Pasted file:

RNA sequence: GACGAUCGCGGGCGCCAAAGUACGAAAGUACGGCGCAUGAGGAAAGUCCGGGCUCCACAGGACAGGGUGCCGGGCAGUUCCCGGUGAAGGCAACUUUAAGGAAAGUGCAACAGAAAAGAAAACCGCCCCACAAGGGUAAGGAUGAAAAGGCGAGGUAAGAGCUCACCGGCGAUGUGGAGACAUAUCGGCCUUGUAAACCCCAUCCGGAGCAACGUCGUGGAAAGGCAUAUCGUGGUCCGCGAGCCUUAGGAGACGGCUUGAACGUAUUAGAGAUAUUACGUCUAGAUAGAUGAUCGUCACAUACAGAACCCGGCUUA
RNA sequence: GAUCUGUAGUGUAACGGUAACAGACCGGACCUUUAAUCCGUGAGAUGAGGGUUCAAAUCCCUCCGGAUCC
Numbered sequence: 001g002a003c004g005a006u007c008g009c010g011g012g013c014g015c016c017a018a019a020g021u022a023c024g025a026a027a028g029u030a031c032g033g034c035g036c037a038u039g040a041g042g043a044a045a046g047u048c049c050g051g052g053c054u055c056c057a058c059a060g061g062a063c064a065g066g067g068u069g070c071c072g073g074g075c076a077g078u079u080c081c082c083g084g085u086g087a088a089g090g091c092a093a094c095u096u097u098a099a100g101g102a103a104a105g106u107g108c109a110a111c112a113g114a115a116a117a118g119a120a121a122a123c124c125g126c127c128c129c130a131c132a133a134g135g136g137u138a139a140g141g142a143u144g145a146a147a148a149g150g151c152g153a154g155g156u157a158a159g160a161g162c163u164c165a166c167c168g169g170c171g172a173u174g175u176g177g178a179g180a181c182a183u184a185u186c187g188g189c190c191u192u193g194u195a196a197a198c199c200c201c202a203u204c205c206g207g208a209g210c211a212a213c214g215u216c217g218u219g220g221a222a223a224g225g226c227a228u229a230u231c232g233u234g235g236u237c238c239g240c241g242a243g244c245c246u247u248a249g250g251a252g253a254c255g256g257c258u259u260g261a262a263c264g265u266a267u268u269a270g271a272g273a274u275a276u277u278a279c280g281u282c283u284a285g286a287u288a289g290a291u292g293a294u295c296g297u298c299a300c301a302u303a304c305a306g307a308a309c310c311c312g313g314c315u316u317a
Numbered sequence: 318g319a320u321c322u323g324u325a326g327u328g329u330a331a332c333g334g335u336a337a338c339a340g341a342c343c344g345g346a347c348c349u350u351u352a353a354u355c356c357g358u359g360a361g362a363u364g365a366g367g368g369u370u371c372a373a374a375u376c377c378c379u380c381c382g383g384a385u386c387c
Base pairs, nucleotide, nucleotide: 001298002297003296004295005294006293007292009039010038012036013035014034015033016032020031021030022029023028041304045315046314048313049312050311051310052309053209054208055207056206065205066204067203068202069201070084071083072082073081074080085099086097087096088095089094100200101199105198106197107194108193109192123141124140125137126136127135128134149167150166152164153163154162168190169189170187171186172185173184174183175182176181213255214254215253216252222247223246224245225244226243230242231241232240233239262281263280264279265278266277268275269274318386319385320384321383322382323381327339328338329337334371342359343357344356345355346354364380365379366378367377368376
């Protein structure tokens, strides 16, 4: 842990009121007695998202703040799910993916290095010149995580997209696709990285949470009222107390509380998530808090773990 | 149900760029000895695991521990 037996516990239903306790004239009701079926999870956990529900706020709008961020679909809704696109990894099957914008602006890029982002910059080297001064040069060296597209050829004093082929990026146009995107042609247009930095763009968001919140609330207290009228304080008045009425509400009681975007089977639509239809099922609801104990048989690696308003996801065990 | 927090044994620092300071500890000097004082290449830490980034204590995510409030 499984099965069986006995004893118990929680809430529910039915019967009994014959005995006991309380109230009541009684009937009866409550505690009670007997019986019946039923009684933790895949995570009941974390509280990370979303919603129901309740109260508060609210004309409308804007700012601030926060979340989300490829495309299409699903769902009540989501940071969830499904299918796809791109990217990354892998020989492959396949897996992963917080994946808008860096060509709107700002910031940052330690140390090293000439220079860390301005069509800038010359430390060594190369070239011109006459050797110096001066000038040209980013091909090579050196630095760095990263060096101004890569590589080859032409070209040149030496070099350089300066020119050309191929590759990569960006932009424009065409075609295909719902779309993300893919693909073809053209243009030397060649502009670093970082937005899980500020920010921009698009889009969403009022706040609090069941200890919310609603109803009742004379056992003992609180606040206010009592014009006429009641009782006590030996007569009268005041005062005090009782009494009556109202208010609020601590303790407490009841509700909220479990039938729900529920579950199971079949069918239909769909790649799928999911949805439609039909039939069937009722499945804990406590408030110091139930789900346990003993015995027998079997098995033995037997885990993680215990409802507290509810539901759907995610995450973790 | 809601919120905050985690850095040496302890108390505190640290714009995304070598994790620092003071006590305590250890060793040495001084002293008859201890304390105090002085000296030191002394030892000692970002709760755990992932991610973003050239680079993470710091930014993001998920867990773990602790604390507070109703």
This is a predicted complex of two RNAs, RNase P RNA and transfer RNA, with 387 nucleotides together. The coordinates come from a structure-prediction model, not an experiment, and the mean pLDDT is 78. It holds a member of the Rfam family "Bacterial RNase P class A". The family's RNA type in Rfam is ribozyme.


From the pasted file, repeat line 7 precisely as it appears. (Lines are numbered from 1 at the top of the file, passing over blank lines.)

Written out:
This is a predicted complex of two RNAs, RNase P RNA and transfer RNA, with 387 nucleotides together. The coordinates come from a structure-prediction model, not an experiment, and the mean pLDDT is 78. It holds a member of the Rfam family "Bacterial RNase P class A". The family's RNA type in Rfam is ribozyme.